Objective: Few data exist on the use of anti-TNF drugs for AS during routine clinical use in the UK. This report describes an improvement in Bath Ankylosing Spondylitis Disease Activity Index (BASDAI) and Bath Ankylosing Spondylitis Functional Index (BASFI) after 6 months of therapy in 261 patients enrolled in a national prospective observational register.
Methods: The British Society for Rheumatology Biologics Register (BSRBR) recruited patients starting anti-TNF therapy for AS between 2002 and 2006. Multivariable linear regression models were used to estimate the predictors of absolute improvement in BASDAI and BASFI at 6 months. Covariates included age, gender, disease duration, baseline BASDAI and BASFI, presence of raised inflammatory markers (defined as twice the upper limit of normal) and DMARD therapy.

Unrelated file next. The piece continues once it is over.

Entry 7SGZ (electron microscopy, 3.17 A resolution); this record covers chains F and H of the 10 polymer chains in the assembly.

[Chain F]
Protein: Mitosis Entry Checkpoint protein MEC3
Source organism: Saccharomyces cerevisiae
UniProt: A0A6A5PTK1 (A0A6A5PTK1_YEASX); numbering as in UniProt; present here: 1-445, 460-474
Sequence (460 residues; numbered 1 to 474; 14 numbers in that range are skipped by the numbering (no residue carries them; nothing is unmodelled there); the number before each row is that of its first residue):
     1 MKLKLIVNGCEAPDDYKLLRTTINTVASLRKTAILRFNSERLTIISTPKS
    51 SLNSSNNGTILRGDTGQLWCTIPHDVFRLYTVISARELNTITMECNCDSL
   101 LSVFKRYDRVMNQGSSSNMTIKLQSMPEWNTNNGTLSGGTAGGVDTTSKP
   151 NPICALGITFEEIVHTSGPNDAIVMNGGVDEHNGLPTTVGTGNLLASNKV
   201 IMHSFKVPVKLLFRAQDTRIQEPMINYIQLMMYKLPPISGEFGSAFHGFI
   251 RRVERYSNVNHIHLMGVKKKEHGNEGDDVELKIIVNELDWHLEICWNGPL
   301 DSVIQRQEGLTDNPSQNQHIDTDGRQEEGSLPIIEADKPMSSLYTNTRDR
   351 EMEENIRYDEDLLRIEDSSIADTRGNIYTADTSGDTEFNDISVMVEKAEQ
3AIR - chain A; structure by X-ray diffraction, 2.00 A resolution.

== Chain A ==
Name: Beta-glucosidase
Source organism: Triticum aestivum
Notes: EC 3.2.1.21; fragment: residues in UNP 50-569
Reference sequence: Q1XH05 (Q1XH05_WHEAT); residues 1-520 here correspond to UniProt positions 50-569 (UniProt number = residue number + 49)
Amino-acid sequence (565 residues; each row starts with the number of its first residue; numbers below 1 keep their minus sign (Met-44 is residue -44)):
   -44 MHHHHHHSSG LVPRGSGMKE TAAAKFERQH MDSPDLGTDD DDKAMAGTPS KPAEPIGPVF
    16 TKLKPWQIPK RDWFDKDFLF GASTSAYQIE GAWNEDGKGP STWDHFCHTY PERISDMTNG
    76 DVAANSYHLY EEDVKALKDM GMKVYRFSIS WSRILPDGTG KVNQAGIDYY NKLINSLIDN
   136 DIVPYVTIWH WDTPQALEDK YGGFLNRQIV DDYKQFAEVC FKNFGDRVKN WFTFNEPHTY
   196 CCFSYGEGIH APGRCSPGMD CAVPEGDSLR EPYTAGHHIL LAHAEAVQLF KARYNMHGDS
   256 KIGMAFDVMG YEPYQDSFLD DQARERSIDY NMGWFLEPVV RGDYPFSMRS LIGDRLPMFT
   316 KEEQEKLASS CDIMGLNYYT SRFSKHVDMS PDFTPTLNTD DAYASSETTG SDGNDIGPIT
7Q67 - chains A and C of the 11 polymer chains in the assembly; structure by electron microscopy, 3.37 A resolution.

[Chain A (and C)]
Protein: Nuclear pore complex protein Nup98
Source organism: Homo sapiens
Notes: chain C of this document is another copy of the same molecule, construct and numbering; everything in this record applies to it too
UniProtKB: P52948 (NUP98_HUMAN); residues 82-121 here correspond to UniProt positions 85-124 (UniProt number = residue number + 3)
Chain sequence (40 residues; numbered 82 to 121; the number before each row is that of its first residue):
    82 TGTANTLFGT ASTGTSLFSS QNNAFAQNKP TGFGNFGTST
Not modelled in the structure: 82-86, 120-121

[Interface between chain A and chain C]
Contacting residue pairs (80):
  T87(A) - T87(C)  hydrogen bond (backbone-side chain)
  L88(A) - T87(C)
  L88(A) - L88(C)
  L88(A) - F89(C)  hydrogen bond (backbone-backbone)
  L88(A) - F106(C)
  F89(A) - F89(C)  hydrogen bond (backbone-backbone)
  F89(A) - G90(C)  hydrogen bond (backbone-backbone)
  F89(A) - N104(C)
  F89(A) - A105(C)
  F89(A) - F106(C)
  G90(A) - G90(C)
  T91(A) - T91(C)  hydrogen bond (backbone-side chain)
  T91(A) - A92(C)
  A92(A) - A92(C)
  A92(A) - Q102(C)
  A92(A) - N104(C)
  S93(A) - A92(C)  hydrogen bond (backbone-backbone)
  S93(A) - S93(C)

Results: The cohort was young (median age 43 years) and 82% were males. Median baseline BASDAI was 7.6 and BASFI 7.9. At 6 months, the mean improvements in BASDAI and BASFI were 3.6 and 2.6 U, respectively; 52% reached a BASDAI50. Patients with raised inflammatory markers at the start of therapy had a 0.9-U (95% CI 0.2, 1.5) better improvement in BASDAI compared with those without. Lesser responses were seen in those with higher baseline BASFI scores. Women had a 1.1-U (95% CI 0.3, 2.0) greater improvement in BASFI at 6 months, as did those who were receiving concurrent DMARD therapy [0.9 U (95% CI 0.2, 1.7)].
Conclusions: The majority of patients receiving anti-TNF therapy for AS during routine care demonstrated an improvement in disease activity. Raised inflammatory markers at the start of therapy predicted a greater improvement in BASDAI, identifying a group of patients who may be more responsive to anti-TNF therapies, although the results were not confined to this group.